The Bronze Bow



The Bronze Bow

by Elizabeth George Speare

Age: 11+

Interests: history, religion, Israel, Judaism and early Christianity, war, ethics, romance, coming-of-age story

Houghton Mifflin: 1961

254 pages

Also by this author: Calico Captive, The Witch of Blackbird Pond, The Sign of the Beaver

This historical fiction is set during the life of Christ, in Galilee. A Jewish youth named Daniel was only eight when he saw his father crucified by the Romans. Later fleeing his cruel blacksmith master, he joins a gang of outlaws in the hills and dedicates his life to overthrowing the Romans and freeing the Jews. He and his cohorts ambush and rob Roman and Jewish travelers alike. As time passes and Daniel reaches his teen years, a chance meeting with a brother and sister – Joel and Thacia – compels him to visit the grandmother and sister he left behind in his old village. When his grandmother dies he decides to stay and take care of his sister. She is widely reputed to be possessed by demons; the trauma of their father’s death has left her terrified of the outside world and unwilling to venture outside their shack.

Taking over a friend’s blacksmith shop Daniel works hard and seems to be a peaceful, law-abiding young man, but he continues to agitate against Roman rule and gather enthusiastic young men in readiness for the revolt which he believes is imminent. Rumours of a new charismatic leader named Jesus in nearby Capernaum lead Daniel and others to think he would be the perfect leader for their rebellion. Daniel hears him speak a number of times, and slowly realizes that Jesus will never take part in any armed uprising. Daniel leads his band in a daring raid to rescue Joel from Roman soldiers, but they suffer heavy casualties and Daniel begins to doubt the wisdom of violence altogether. When Jesus visits his home and cures his ailing sister Daniel is finally convinced to give up his hatred of the Romans and follow Jesus. (Falling in love with Joel’s sister also nudges him along this path.)

It’s an action-packed story and there are more characters and twists that I don’t mention here: Daniel’s disenchantment with the outlaw hero Rosh, his friendship with a black slave rescued from the Romans, Joel’s decision whether to continue studying to become a rabbi or join the rebels, the economic hardship of the time and cruelty of Roman rule, the slow blossoming of Daniel’s feelings for Thacia, his sister’s secret friendship with a Roman soldier… The main core of the story however is Daniel’s slow evolution from an outlaw consumed by hatred and the desire for revenge to a responsible young man taking on family responsibilities and living peacefully with others, even the Romans.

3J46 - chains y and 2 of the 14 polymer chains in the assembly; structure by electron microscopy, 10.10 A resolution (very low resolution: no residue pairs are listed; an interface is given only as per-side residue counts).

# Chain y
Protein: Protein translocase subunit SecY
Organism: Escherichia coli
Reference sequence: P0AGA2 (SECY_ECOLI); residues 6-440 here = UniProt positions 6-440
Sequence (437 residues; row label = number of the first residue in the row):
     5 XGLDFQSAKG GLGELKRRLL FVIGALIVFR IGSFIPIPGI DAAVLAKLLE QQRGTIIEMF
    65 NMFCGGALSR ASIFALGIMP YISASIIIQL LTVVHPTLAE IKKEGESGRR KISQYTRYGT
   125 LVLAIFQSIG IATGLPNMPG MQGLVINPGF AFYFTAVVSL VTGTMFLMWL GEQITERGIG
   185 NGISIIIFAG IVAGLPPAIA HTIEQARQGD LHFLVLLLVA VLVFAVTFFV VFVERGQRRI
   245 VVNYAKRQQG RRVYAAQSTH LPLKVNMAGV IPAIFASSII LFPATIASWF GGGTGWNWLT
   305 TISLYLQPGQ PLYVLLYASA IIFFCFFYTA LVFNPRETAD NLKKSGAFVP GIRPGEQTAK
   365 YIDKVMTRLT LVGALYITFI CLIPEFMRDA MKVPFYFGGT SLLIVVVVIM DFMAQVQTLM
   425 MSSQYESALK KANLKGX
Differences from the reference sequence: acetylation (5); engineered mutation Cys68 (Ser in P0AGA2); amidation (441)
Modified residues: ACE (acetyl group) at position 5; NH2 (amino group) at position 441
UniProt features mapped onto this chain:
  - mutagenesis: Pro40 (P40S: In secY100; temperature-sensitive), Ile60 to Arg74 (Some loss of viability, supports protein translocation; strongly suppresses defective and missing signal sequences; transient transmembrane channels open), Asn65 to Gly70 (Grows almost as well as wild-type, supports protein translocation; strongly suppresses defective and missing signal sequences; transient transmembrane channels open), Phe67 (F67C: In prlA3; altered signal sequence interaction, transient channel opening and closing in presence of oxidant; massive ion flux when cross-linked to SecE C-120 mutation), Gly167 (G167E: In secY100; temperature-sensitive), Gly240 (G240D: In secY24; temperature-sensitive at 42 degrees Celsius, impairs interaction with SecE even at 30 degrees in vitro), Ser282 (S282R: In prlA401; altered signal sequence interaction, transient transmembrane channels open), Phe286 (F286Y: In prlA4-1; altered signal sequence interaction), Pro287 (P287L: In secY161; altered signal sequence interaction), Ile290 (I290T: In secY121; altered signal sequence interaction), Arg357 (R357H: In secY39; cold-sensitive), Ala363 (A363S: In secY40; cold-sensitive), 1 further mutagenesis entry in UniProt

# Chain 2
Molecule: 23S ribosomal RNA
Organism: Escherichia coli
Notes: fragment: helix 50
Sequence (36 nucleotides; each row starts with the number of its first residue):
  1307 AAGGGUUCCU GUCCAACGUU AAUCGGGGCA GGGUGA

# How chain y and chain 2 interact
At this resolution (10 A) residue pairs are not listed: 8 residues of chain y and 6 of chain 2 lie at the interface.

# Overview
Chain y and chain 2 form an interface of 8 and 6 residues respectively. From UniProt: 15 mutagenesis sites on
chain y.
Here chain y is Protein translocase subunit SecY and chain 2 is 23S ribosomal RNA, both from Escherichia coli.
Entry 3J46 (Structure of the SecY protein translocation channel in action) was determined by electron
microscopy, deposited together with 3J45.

Religious Themes: The author stated in her Newbery acceptance speech that her main goal was to extend her Sunday School teaching and present Jesus in a compelling way for young people. The brief scenes with Jesus are actually, to my mind, the weakest in the book, as he is depicted rather breathlessly as a charismatic speaker but not much of a real person, especially when compared to the other fully-realized characters in the story. Judaism is presented as unnecessarily restrictive and a little too preoccupied with the preservation of daily rituals and observances. Some critics point out that a few of the author’s assertions about religious practices at that time are not entirely accurate. And at the end Daniel converts from Judaism to Christianity, suddenly finding it in his heart to stop hating his oppressors.  Although this book was on the curriculum for American junior high schools for quite a while, it has more recently been challenged in some districts as not being unbiased enough regarding religion to be suitable as required reading in public schools. It has never been removed from school libraries – just from the required reading lists. I should also add that while the book is definitely pro-Christian, and mildly unflattering about some aspects Judaism, it is not anti-Semitic: all of the main characters are Jewish, displaying a wide spectrum of religiosity and viewpoints, and their plight under Roman rule is treated very sympathetically.

Religious leanings aside, this is a very well-written and well-told story. The main character is convincingly conflicted and consumed with his desire to overthrow the occupying forces. The glamour of the outlaw lifestyle captivates all the young men of the story and for a long time Daniel worships the bandit leader as a kind of surrogate father. As a teenager however, he begins to see the cracks in Rosh’s posturing, and is bothered by their raids on neighbouring farms for food. He is instinctively drawn to rejoin society and become a working blacksmith, though he cannot quite give up his plans for revenge on the Romans until the final moments of the book.

This is a lively adventure story about a youth becoming a man and deciding to radically change the direction of his life.




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All writings posted here are © Kim Thompson, unless otherwise indicated. For all artwork on this site, copyright is retained by the artist.
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